MARGARET WARNER: Now, I read that there is considerable debate inside the Bush administration, that is there was even before this ruling about whether to continue these, or rescind these tariffs. What can you tell us about that?
NEIL KING: It’s pretty clear that within the kind what was we call the economic team, the folks that are within the White House that advise on economic matters, the treasury secretary, commerce secretary, to some extent Robert Zoellick, the trade representative, if they had to vote, would say, “Let’s get rid of these things. They’ve done their job and they’re going to cause worse pain now with Europeans and others who those retaliate.”
And there are other countries that are threatening to do the same thing. It’s certainly the wisdom going back to when these were decided that it was really the main political advisor to Bush, Karl Rove, that said, “This is politically important, let’s do this.” I think the decision will in the end be made in a room with three or four people in it, and one of them would be Mr. Rove. So it’s hard to say, no matter how much the leaning is in that direction of getting rid of the tariff, I think there are certain voices who we haven’t heard from yet.
MARGARET WARNER: And this of course comes in the context of a lot of tension between the U.S. and the EU, certainly, over trade matters?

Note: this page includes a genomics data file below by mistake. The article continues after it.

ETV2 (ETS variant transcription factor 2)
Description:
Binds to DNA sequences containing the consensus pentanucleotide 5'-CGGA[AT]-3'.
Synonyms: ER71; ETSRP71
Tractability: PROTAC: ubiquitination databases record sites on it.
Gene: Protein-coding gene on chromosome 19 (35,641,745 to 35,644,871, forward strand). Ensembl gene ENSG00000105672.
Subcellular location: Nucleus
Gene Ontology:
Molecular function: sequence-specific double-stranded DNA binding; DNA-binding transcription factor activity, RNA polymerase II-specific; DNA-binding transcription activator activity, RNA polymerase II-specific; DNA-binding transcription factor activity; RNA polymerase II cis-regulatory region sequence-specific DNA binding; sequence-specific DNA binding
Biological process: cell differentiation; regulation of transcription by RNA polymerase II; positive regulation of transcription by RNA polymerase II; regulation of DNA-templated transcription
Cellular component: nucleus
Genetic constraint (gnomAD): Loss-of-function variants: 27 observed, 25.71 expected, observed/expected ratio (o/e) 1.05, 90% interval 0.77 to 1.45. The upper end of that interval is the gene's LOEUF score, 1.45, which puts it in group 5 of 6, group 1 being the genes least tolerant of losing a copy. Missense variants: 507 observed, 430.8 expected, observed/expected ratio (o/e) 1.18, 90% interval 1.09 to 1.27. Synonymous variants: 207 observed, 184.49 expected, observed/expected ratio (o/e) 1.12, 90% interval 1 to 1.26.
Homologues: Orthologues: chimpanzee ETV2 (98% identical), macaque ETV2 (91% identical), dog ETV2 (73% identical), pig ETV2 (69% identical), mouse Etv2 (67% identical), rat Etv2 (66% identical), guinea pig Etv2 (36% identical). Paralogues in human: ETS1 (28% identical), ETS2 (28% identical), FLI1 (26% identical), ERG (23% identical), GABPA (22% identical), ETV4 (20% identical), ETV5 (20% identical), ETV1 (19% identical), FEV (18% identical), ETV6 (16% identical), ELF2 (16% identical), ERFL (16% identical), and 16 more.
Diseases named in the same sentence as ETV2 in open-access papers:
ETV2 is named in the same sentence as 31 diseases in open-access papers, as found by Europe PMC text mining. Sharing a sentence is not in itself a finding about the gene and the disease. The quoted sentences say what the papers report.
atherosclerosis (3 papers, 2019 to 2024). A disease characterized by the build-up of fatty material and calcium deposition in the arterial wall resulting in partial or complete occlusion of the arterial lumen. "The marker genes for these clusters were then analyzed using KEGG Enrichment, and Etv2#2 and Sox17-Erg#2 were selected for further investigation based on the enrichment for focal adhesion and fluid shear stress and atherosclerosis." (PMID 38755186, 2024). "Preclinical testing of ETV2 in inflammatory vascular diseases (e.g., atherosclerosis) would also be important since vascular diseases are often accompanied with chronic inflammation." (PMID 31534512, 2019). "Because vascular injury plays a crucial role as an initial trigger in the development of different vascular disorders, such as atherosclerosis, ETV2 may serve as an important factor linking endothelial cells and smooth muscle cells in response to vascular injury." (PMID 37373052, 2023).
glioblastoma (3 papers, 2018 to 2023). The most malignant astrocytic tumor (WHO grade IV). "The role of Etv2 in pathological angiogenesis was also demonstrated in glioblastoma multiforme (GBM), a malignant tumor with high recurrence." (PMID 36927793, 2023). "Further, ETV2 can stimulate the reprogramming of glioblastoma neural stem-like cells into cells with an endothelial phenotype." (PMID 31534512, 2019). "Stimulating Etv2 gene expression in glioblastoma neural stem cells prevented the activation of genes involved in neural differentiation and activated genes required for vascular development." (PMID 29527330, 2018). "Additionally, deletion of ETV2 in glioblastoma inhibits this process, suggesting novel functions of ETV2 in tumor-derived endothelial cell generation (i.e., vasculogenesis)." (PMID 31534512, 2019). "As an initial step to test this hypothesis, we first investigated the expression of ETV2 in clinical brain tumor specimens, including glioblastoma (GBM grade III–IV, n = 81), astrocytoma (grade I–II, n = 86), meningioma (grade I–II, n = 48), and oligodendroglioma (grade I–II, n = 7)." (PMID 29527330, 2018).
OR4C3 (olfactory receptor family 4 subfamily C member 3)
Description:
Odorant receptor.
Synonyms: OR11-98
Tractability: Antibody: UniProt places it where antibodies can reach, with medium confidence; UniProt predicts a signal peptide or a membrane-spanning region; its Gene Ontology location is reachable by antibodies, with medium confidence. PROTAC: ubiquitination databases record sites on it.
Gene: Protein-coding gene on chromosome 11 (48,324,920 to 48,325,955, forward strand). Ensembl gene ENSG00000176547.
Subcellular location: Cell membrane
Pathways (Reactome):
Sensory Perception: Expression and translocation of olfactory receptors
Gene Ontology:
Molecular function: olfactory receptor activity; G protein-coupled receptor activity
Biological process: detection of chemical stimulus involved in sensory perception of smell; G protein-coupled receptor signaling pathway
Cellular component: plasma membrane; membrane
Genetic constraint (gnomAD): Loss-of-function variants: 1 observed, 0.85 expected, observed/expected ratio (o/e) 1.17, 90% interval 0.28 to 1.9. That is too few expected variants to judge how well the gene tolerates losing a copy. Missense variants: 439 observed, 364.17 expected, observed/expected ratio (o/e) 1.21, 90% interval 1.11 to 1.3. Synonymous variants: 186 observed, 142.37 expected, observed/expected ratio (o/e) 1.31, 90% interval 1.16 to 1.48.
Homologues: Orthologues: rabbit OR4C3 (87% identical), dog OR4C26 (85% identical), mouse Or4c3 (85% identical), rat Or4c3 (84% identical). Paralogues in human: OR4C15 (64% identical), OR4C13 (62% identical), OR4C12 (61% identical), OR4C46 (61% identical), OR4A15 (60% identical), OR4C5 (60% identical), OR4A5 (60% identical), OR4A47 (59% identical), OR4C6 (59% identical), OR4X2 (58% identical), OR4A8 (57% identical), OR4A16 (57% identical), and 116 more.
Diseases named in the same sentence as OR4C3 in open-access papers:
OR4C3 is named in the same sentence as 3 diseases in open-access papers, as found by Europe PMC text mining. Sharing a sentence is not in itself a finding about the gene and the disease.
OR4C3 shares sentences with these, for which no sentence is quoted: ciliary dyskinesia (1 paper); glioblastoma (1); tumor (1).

NEIL KING: A lot of tensions. The next big thing on President Bush’s plate is something that also has to happen within Congress, which is fixing a very large overseas tax break that’s been a problem going back more than a decade with the European Union. That also has been found to be illegal by the WTO, and if that isn’t fixed, the EU is saying by the end of the year they’re going to impose retaliatory tariffs on $4 billion worth of exports. So it’s substantially larger than the steel tariff, and that’s just one of a whole number of other things that are out there that are problematic.
MARGARET WARNER: So, the president has some big decisions. Well, Neil King, thank you so much.
NEIL KING: A pleasure.